Alexander Grinstein, M.D.
Few analysts have been as active as long or contributed as much to psychoanalysis in Michigan as Dr. Alexander Grinstein. He has touched the lives of almost every practicing analyst in the MPI-MPS as teacher, supervisor, analyst, mentor or friend. Although today the interested student of psychoanalysis and psychoanalytic history is more likely to find him between appointments in his book-lined office than chairing a committee meeting, he is still a vital presence in the community after more than 60 years of service.
Born in Russia, Dr. Grinstein arrived in the U.S. at the age of 5. He earned his undergraduate degree at the University of Buffalo, where he majored in psychology. There he first encountered the works of Freud. He was fascinated, he said, by the idea of the unconscious, a concept quite unlike anything he'd encountered previously, and his fascination continued to grow as he learned more. Although he had first planned to become a psychologist, upon graduation in 1938 he opted for the more practical profession of medicine, following in the footsteps of his parents, who were both physicians. He enrolled at the University of Buffalo Medical School, which was at the time one of only two medical schools in the country to offer a course in psychiatry. In 1942, when he arrived in Michigan for his residency in psychiatry at the now-defunct Eloise Hospital, he promptly inquired about psychoanalytic training opportunities in the Detroit area and was referred to Dr. Richard Sterba, a former training analyst from Vienna who had recently relocated here. Dr. Grinstein began his psycho-analytic training early in his residency, completed the training in 1949, and in the following year became the youngest member of the American Psychoanalytic Association.
In 1953, the state intervened to close the Detroit-Cleveland Psychoanalytic Society and Institute because it was offering training to non-medical candidates; it subsequently lost its APsaA accreditation. When the new Michigan Psychoanalytic Institute was formed a few years later, Dr. Grinstein was appointed one of its first Training Analysts.
A prolific writer, Dr. Grinstein has many papers and eight books to his credit, the first of which, "Understanding Your Family" (1957), written collaboratively with Editha Sterba, was intended for a lay audience. Soon thereafter, he embarked upon a series of works on Freud's life. The first of these, "On Freud's Dreams," (1968), takes as its subject the eighteen dreams of Freud's own which he had used as examples in his "Interpretation of Dreams." Dr. Grinstein ferreted out additional "associations" from a variety of source materials (biographical information about people appearing in the dream, newspaper articles and other informative contextual materials), which enhance the readings of Freud's own texts. His second contribution to Freud scholarship followed in 1990 with an examination of letters from Fliess to Freud which, as with the preceding volume, treated references in the letters as associative material. The final volume of his trilogy, "Conrad Ferdinand Meyer and Freud: The Beginnings of Applied Psychoanalysis" (1992), examined Freud's waxing and waning interest in the Swiss writer and demonstrated connections between Meyer's life history and his literary works. This sowed the seeds for the next book, a study in applied analysis, the area that Dr. Grinstein identifies as his specialty.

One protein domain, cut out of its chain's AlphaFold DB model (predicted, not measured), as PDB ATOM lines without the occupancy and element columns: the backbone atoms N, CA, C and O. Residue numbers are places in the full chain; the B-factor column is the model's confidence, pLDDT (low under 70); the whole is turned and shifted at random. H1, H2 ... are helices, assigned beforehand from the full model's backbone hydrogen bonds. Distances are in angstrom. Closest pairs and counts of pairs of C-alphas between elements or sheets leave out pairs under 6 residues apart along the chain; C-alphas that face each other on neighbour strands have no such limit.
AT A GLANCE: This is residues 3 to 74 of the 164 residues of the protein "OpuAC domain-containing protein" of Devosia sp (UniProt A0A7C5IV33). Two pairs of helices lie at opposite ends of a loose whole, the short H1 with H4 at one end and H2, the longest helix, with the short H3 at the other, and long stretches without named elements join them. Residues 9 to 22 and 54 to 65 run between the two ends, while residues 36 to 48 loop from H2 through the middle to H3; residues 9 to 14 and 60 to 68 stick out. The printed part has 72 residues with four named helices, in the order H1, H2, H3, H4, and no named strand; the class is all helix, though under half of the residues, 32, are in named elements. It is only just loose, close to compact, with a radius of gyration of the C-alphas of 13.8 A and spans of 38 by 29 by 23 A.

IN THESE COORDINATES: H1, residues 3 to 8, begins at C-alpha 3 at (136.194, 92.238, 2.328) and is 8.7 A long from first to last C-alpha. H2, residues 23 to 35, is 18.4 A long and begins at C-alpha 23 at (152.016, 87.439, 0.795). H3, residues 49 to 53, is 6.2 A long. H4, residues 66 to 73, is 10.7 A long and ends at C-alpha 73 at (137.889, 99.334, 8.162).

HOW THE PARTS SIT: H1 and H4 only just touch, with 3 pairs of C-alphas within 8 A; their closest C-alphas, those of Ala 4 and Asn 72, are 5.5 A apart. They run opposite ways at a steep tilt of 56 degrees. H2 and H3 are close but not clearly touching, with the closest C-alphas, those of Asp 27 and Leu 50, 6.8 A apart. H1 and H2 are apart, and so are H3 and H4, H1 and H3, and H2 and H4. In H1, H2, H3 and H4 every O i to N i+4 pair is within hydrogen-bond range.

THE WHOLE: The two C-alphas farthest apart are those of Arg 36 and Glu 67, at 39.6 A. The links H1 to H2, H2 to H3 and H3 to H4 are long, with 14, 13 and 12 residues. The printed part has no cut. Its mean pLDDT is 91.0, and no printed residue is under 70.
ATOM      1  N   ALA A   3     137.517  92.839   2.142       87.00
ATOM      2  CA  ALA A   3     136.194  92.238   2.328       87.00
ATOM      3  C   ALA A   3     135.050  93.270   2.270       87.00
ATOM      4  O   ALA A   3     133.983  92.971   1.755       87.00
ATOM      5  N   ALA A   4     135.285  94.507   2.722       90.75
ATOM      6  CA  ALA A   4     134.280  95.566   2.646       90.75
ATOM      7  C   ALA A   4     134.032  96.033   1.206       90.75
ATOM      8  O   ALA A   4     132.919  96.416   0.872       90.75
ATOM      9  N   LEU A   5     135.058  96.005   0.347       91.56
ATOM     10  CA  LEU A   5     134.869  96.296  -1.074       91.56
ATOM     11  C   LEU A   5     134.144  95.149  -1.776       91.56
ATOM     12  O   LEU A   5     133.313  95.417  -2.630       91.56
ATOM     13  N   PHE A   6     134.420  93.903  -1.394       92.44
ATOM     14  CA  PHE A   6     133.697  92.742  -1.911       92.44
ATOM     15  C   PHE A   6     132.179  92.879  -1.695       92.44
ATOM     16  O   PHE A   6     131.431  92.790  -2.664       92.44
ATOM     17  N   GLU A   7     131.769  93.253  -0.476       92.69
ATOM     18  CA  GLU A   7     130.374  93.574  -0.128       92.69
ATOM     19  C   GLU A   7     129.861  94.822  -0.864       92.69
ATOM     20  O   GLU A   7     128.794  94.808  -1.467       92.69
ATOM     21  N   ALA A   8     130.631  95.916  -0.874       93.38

"The Remarkable Beatrix Potter" (1995) received good reviews, sold well and won a national award. It is an engaging peek into the writer's secret life through an analysis of her conflicts, as spelled out in her letters and diaries and played out in her work. For the serious student of psychoanalysis, works such as this are as close to clinical material as can be obtained outside of the consulting room and make for fascinating reading. A psychoanalytically informed biography of 19th century novelist Wilkie Collins came out in 2003, and Dr. Grinstein's latest book, a study of the American poet Edwin Arlington Robinson, is currently in the hands of the publisher.
Perhaps Dr. Grinstein's best-known contribution is "The Index of Psychoanalytic Writings," a 14-volume work of bibliographic scholarship. This invaluable resource for students and researchers, developed in pieces over almost 20 years, secured Dr. Grinstein's reputation for conscientious, thorough scholarship.
The analysts who interviewed Dr. Grinstein for this piece were not part of the exciting new beginnings of psychoanalysis but rather belong to a generation accustomed to hearing rumors that psychoanalysis is dead. They couldn't resist asking for his speculations about what the future of psychoanalysis would hold.
Dr. Grinstein's response was philosophical. While aware of the social pressures for shorter, less intensive treatments, he affirms the value of the psychoanalytic approach. "The kind of work that we do is very, very slow, very thorough.... psychoanalysis deals with character improvement, change in personality, which is...very time-consuming. You get results, but they're not so spectacular as the public would like." He pointed out that Freud predicted long ago that there would be a lot of psycho-analysts but not that much psychoanalysis, adding, "There will always be curious, creative people who are interested in their inner workings." That is true and should set to rest our fears that psychoanalysis could die out.